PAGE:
Indian mango season picks up speed after slow start

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Indian mango season picks up speed after slow start

An Indian mango exporter says the season is now in full swing after a slow start resulting from both production issues and low demand from key international markets.

Kay Bee Exports CEO Kaushal Khakhar told Fresh Fruit Portal that the season was running around three weeks later than normal.

He said that much of Indian mango production, especially the Alfonso variety, is grown in coastal areas that were hit by adverse weather during the growing season. 

When volumes were available to be shipped, however, there was little demand for Indian mangoes in the likes of Europe and the U.S. due to unseasonably cold weather there earlier this year.

"It was a combination of two things that happened at the same time. Firstly production was delayed, and secondly when it picked up the weather was bad," he said.

Khakhar said that Kay Bee would typically start exporting Alfonso mangoes in late March, but this year shipments began in mid-April. Similarly, the Kesar variety would normally start in late April, but the first exports took place last week.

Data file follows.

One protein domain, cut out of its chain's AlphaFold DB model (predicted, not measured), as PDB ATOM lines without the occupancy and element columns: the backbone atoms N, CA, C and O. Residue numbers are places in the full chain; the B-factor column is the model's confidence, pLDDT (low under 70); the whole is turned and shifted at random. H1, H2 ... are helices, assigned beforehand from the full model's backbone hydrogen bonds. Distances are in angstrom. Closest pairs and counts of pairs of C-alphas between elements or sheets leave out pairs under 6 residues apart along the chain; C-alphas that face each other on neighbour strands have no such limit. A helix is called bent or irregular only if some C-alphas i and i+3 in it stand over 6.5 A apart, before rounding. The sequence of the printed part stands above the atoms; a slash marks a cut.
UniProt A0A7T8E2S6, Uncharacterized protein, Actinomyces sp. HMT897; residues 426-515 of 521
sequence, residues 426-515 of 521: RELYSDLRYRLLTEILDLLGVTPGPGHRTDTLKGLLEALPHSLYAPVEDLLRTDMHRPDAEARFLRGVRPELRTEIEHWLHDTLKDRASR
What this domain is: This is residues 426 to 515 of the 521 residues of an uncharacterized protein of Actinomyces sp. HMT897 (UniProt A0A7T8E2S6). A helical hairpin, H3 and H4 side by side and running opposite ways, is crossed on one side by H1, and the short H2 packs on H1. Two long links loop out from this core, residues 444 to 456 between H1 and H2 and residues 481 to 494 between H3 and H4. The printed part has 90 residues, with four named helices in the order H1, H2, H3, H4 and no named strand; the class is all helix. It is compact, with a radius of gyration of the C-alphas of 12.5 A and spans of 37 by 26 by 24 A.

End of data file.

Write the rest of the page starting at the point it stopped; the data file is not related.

He added that volumes would start to wind down from June and expected a positive finish to the season.

Overall he said the company's crop was down slightly year-on-year due to the weather-related production issues.

While Europe has traditionally been its leading market, last year the U.S. received more fruit for the first time. Khakhar said that market conditions are good at the moment in both destinations.

"Right now we are shipping about 50 metric tons (MT) a week to the U.S., and to the U.K. similar volumes, but in the U.K. we're also getting very good orders from organized retail," he said.

This season is the company's second year of shipping mangoes to Australia. Khakhar noted that the fruit is shipped under an irradiation protocol, which was limiting potential trade.

"[Irradiation] needs some more consumer awareness, and even trade awareness," he said.

"Australian mangoes are irradiated and exported to New Zealand, but when it comes to Indian mangoes into Australia we found unexpected resistance for irradiated mangoes."

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